[llvm-dev] [RFC] Introducing a byte type to LLVM
Juneyoung Lee via llvm-dev
llvm-dev at lists.llvm.org
Tue Jun 15 10:29:47 PDT 2021
On Tue, Jun 15, 2021 at 4:07 PM John McCall <rjmccall at apple.com> wrote:
> On 15 Jun 2021, at 1:49, Juneyoung Lee wrote:
> On Tue, Jun 15, 2021 at 1:08 AM John McCall via llvm-dev <
> llvm-dev at lists.llvm.org> wrote:
> The semantics you seem to want are that LLVM’s integer types cannot carry
> information from pointers. But I can cast a pointer to an integer in C and
> vice-versa, and compilers have de facto defined the behavior of subsequent
> operations like breaking the integer up (and then putting it back
> together), adding numbers to it, and so on. So no, as a C compiler writer,
> I do not have a choice; I will have to use a type that can validly carry
> pointer information for integers in C.
> int->ptr cast can reconstruct the pointer information, so making integer
> types not carry pointer information does not necessarily mean that
> dereferencing a pointer casted from integer is UB.
> What exactly is the claimed formal property of byte types, then,
> that integer types will lack? Because it seems to me that converting
> from an integer gives us valid provenance in strictly more situations
> than converting from bytes, since it reconstructs provenance if there’s
> any object at that address (under still-debated restrictions),
> while converting from bytes always preserves the original provenance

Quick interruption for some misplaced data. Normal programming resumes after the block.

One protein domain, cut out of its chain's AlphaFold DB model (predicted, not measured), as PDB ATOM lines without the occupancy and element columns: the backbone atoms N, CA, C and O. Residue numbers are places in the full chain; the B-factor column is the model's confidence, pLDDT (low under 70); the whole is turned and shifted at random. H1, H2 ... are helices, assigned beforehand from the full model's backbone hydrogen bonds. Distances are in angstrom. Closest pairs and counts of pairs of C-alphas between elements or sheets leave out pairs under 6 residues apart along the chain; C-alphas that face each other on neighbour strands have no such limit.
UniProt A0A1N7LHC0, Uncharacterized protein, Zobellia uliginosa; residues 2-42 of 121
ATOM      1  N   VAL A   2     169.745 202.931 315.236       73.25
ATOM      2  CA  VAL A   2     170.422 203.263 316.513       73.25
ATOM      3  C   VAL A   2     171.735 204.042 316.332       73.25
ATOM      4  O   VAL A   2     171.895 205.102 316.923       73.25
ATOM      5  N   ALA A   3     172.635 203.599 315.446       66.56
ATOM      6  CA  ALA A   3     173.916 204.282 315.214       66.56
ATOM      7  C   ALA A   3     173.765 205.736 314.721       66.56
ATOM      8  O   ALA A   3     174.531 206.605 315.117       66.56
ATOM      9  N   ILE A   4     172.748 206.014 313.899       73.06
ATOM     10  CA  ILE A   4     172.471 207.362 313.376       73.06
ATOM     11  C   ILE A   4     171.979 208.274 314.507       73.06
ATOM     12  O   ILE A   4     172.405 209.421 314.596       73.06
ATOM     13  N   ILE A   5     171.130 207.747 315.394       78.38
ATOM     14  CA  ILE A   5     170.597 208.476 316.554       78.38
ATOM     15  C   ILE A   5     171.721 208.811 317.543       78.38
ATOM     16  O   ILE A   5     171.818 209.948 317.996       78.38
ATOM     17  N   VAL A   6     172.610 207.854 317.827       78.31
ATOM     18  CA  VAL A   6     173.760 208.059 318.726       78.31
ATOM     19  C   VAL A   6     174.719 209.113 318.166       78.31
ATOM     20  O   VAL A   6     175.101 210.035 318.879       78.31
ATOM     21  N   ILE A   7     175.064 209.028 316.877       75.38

> (if any). I don’t understand how that can possibly give us *more*
> flexibility to optimize integers.
When two objects are adjacent, and an integer is exactly pointing to the
location between them, its provenance cannot be properly recovered.
int x, y;
llvm.assume((intptr_t)&x == 0x100 && (intptr_t)&y == 0x104);
int *p = (int*)(intptr_t)&x;
// Q: Is p's provenance x or y?
If it is expected that '*(p-1)' is equivalent to *x, p's provenance should
However, based on llvm.assume, optimizations on integers can
replace (intptr_t)&x with (intptr_t)&y (which is what happened in the
Then, '*(p-1)' suddenly becomes out-of-bounds access, which is UB.
So, p's provenance isn't simply x or y; it should be something that can
access both x and y.
This implies that, unless there is a guarantee that all allocated objects
are one or more bytes apart, there is no type that can perfectly store a
memcpy(x, y, 8) isn't equivalent to 'v=load i64 y;store i64 v, x' because v
already lost the pointer information.
The pointer information is perfectly stored in a byte type. But, arithmetic
property-based optimizations such as the above one are not correct anymore.
Here is an example with a byte-type version:
int x, y;
// byte_8 is a 64-bits byte type
llvm.assume((byte_8)&x == 0x100 && (byte_8)&y == 0x104);
int *p = (int*)(byte_8)&x;
// p's provenance is alway x.
For a byte type, equality comparison is true does not mean that the two
values are precisely equal.
Since (byte_8)&x and (byte_8)&y have different provenances, replacing
one with another must be avoided.
Instead, we can guarantee that p is precisely equivalent to &x.
Another benefit is that optimizations on integers do not need to suffer
from these pointer thingy anymore;
e.g., the optimization on llvm.assume above can survive and it does not
need to check whether an integer variable is derived from a pointer value.
> Since you seem to find this sort of thing compelling, please note that
> even a simple assignment like char c2 = c1 technically promotes through
> int in C, and so int must be able to carry pointer information if char
> IIUC integer promotion is done when it is used as an operand of arithmetic
> ops or switch's condition, so I think assignment operation is okay.
> Hmm, I was misremembering the rule, you’re right.
Software Foundation Lab, Seoul National University
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